One issue that is not being discussed much at the moment is what’s at stake with our federal courts. Some federal judges are now telling pastors and priests what they can and cannot say during prayers. And some of it is happening in Indiana — the May 6 primary state.
While articles in law reviews and scholarly journals are often dry and academic, some point out legal issues that are actually impacting the lives of people. Ken Klukowski’s article in the Georgetown Journal of Law & Public Policy, “In Whose Name We Pray: Fixing the Establishment Clause Train Wreck Involving Legislative Prayer,” is one of them.
When clergy offer prayers to open daily sessions of Congress, statehouses, school boards, or what have you, it’s called “legislative prayer.” Opening governmental sessions with such prayers goes back hundreds of years, before America was founded.
Yet now certain federal judges in various states are forbidding certain things to be said in prayer, with one even issuing an injunction against the Indiana House of Representatives to not allow any pastor or priest to utter the name “Jesus” in their prayers.
The Supreme Court upheld legislative prayer in the 1983 case of Marsh v. Chambers. In Marsh, the Court held that such prayers were constitutional so long as they did not evangelize or advance a particular faith, or disparage other faiths.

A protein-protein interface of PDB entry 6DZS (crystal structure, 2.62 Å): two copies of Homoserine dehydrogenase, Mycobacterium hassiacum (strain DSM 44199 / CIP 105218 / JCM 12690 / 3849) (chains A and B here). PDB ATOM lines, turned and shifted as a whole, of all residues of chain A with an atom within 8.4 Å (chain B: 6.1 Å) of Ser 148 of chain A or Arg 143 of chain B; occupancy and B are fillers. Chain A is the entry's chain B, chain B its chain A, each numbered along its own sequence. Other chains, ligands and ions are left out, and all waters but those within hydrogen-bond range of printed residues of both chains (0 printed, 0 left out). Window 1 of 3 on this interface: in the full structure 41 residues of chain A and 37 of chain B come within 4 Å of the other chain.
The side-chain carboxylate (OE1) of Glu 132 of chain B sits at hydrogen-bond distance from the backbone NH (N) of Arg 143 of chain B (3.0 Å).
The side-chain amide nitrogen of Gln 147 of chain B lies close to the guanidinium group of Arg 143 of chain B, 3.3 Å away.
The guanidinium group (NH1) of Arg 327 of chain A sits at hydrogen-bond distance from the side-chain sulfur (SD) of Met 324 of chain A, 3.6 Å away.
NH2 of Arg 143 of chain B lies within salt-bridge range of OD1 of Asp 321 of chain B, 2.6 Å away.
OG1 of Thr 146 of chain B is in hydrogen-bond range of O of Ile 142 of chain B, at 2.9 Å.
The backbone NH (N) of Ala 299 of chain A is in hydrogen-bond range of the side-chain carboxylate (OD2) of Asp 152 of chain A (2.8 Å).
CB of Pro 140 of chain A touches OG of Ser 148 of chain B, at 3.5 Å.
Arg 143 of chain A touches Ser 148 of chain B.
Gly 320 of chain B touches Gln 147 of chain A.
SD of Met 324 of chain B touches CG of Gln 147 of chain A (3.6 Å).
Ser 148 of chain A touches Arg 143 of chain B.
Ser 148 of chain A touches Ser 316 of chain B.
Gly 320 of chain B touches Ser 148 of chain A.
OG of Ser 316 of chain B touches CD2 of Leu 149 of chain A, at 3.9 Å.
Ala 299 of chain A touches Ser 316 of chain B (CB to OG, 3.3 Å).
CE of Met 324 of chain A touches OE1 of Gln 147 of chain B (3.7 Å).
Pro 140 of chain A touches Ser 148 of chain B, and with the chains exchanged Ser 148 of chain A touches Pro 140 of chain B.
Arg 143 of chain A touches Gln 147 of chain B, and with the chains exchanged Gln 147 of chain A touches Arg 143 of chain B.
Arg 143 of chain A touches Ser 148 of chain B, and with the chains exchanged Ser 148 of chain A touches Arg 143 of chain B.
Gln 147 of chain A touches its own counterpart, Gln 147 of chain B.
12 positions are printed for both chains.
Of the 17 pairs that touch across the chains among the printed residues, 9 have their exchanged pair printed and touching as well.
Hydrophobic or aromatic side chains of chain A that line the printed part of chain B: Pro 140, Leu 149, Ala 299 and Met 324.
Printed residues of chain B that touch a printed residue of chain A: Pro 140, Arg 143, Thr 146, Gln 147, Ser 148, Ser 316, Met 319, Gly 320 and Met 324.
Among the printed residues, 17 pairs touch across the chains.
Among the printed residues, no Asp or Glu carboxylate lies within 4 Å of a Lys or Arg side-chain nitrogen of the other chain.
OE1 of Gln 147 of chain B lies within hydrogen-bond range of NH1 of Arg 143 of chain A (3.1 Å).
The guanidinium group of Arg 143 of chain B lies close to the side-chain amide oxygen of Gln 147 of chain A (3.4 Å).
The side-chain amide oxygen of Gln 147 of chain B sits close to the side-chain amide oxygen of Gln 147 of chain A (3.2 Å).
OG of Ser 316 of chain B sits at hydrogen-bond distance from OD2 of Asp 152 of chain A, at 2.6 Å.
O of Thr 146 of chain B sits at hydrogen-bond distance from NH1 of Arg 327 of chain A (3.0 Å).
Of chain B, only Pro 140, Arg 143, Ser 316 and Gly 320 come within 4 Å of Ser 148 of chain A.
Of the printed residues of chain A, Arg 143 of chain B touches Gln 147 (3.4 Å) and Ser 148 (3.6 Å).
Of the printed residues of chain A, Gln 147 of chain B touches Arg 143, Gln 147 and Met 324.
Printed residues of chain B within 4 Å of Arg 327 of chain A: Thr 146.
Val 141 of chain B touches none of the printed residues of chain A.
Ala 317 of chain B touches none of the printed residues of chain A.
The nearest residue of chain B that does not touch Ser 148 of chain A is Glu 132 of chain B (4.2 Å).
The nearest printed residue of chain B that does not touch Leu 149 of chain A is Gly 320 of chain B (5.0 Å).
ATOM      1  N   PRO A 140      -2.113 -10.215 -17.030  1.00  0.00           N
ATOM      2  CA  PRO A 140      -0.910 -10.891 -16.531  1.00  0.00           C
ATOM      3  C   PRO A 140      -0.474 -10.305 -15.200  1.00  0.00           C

Since 1983, society has become less tolerant of public expressions of faith in general and Christians in particular. So in recent years, various groups have sued, claiming that when a Christian names Jesus Christ in his prayer it advances Christianity in a way that violates the Marsh rule.
The Establishment Clause was written to protect people of faith from the federal government. Many courts continue to use it as such. But for others, it has increasingly become a club used to intimidate people of faith into silence and drive them from the public square.
Some courts, in Virginia, Georgia, Louisiana, Indiana, and other places, are examining whether prayers naming Jesus are sectarian prayers advancing Christianity. Some of them find that they do, and are stopping these prayers. What’s appalling about this is what it means for Americans, both in Indiana and elsewhere. As Mr. Klukowski documents, almost 80% of Americans support invocations at public school ceremonies, and even more are comfortable with prayer in settings such as government functions. The idea of publicly asking for divine blessing and acknowledging our creator is shared by the vast majority of Americans.